Before we embark on day 4, here is a quick summary of the first three days of the unit:
Day 1: The students used Desmos polygraph to discuss the vocabulary surrounding the graphs of quadratics. Day 2: We used the +1 Routine to generate all of our thinking about parabolas and quadratics. This led to the Desmos marble slides activity where the students wrote equations of quadratic functions in vertex form in order to generate graphs that 'catch' stars. Day 3: The students continued the marble slides activity by plotting the vertex on each page of the activity, converting the equations from vertex form to standard form, and looking at the 'wideness' and 'narrowness' of parabolas. I started the class with the following prompts:
I had the students read and think about the above prompt quietly for ten minutes. I then had them have a discussion at their tables. I picked up some of the things the students were discussing:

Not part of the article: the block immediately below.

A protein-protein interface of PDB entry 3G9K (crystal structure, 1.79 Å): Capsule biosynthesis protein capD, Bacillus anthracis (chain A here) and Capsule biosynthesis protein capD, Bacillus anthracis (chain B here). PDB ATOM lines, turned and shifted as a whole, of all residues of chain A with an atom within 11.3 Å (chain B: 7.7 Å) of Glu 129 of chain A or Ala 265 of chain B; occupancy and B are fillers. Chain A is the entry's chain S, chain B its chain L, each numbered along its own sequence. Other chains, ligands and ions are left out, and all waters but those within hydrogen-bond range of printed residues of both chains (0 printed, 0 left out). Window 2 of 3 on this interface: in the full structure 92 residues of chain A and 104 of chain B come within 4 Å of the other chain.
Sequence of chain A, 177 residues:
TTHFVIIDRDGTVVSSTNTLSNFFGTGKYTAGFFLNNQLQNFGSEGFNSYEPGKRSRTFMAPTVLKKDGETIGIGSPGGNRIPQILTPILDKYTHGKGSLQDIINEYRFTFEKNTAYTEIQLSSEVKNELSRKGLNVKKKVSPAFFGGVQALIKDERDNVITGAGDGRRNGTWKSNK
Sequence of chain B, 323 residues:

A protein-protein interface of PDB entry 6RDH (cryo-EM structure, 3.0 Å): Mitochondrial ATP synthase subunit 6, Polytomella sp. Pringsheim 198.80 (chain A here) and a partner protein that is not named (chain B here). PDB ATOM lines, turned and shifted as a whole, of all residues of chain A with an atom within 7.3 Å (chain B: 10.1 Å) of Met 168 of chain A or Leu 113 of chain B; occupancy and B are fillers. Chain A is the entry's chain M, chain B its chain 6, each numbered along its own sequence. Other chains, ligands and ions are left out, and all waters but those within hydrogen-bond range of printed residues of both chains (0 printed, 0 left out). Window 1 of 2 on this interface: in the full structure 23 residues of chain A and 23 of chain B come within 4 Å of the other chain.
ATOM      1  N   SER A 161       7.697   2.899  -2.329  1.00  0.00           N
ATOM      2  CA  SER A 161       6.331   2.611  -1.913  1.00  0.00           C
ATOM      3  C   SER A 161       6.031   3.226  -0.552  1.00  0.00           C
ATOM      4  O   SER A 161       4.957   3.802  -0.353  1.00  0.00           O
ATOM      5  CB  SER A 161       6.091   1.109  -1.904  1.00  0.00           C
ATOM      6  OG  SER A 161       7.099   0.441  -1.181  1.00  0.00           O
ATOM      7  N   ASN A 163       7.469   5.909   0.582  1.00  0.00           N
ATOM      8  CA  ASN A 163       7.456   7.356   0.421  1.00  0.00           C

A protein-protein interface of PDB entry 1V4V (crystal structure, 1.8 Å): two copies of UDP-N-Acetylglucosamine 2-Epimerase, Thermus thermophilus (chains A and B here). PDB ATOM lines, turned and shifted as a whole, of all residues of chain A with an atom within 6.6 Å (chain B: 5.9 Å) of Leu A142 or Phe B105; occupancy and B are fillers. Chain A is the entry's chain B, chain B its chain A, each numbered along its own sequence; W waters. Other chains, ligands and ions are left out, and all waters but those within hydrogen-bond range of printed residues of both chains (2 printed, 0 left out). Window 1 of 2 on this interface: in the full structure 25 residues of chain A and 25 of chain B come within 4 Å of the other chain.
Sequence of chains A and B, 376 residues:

As a teacher, It's always hard not to step right in when you hear incorrect information, but I resisted, choosing to let the 'incorrect' stuff to hang out there for a bit. After about 10 minutes, I then announced: "Ok, in a moment you are going to have Watson time - a ten minute period where you can ask me anything you want. So, take a moment at your tables and come up with the burning questions that you just can't seem to answer amongst yourselves and jot them down. Take a moment...." This always sparks rich discussion as the students always want to use Watson time wisely. The funny thing is that they can ask me any questions at any point in time during class, at lunch, after school, or by email. However, when I set aside a block of time in class, they always use it as if it is an exclusive time to ask questions! Here are some of the questions that they came up with: Question 1 comes from Luke Luke: "Does intercept form mean x-intercepts or y-intercept?" Me: "What happened when you graphed it in Desmos?" Luke: "I didn't." Me: "Take a minute to graph it, jot down the intercepts, and then we can talk some more." <A couple minutes go by as I answer another question from a different student> Luke: "I graphed it. The y-intercept is 6. The x-intercept...I think there are two.....1 and 3?" Lizzy: "Yeah, there are two. Just take the opposite of the numbers in the intercept form and they are the x-intercepts." Me: "So, what do you think about your original question?" Luke:: "I forgot what it was.....ok, wait, I remember 'does intercept form mean x-intercepts or y-intercepts'. It should be called x-intercept form, it means x-intercept form." Saif: "Why do they call it that?" Me: "Who?" Saif: "The people that named it." Me: "Well, I got this name from a textbook and a website that talked about quadratics. They are mathematicians just like you - they chose a convention and it stuck." Question 2 comes from Angela Angela: "I like the vertex form because you don't have to show work to get the vertex. It's just right there. Do we have to show work on the test if we get vertex form?" Me: "Can you ask the question again but leave out 'on the test'? Angela: "Do we have to show work if we get vertex form?" Me: "Did everybody hear that question?" <a few students shake their heads no> Me: I reiterate something that I have mentioned time and time again. "Remember, this isn't just a discussion between me and the person asking the question. It's a discussion between all of us. Please repeat the question." Angela: "Do we have to show work if we get vertex form?" Me: "What do all of you think about that question?" Will: "Wait, show work when we are doing what with vertex form?" Angela: "If we have to find the vertex, and we get a quadratic in vertex form, do we have to show work to get it?" Me: "Can we have some opinions on this?" <Hands start to go up, and I give wait time> Will: <This student looks at me, but I redirect him to talk to the person that asked the question, so he does and they make eye contact with each other> "I don't think you need to show math work, the vertex is right there and that is the cool thing about that form - you can look right at it and get the vertex." Me: "How does that answer sound?" Angela: "I think it makes sense." Me: "Can we get some other thoughts on this?" Haden: "I would do the work anyway. FOIL it out and find it using the formula." Richard: "What formula?" Danielle: "Yeah, I remember a formula too. It's -b/(2a)." Me: "Okay, Danielle recommends a formula. Let's try it out. Open up your Desmos marble slides activity. You already plotted the vertex by looking at the graph and by looking at vertex form. Haden said we should use the standard form and then use the formula that Danielle is proposing. Haden, is the formula that Danielle remembers the same one that you remember?" Haden: "Yeah, I think that's it." Me: Okay, on slides 2, 4, 5, 6, 8, & 10, try the formula x = -b/(2a) and see if you get the x-coordinate of the vertex. After you try a few, go over to Haden and Danielle and see if what you are doing matches what they are doing." At this point, the class is headed in a new direction. I realize I broke my promise of "ten minutes" to ask me questions, but I think this is ok because the discussion led us this way and important points and concepts were brought up. The students work on finding the x-coordinate of the vertex for a while and many of them do not get the same value they currently see on their marble slides screen. Look at the sample marble slides screen below.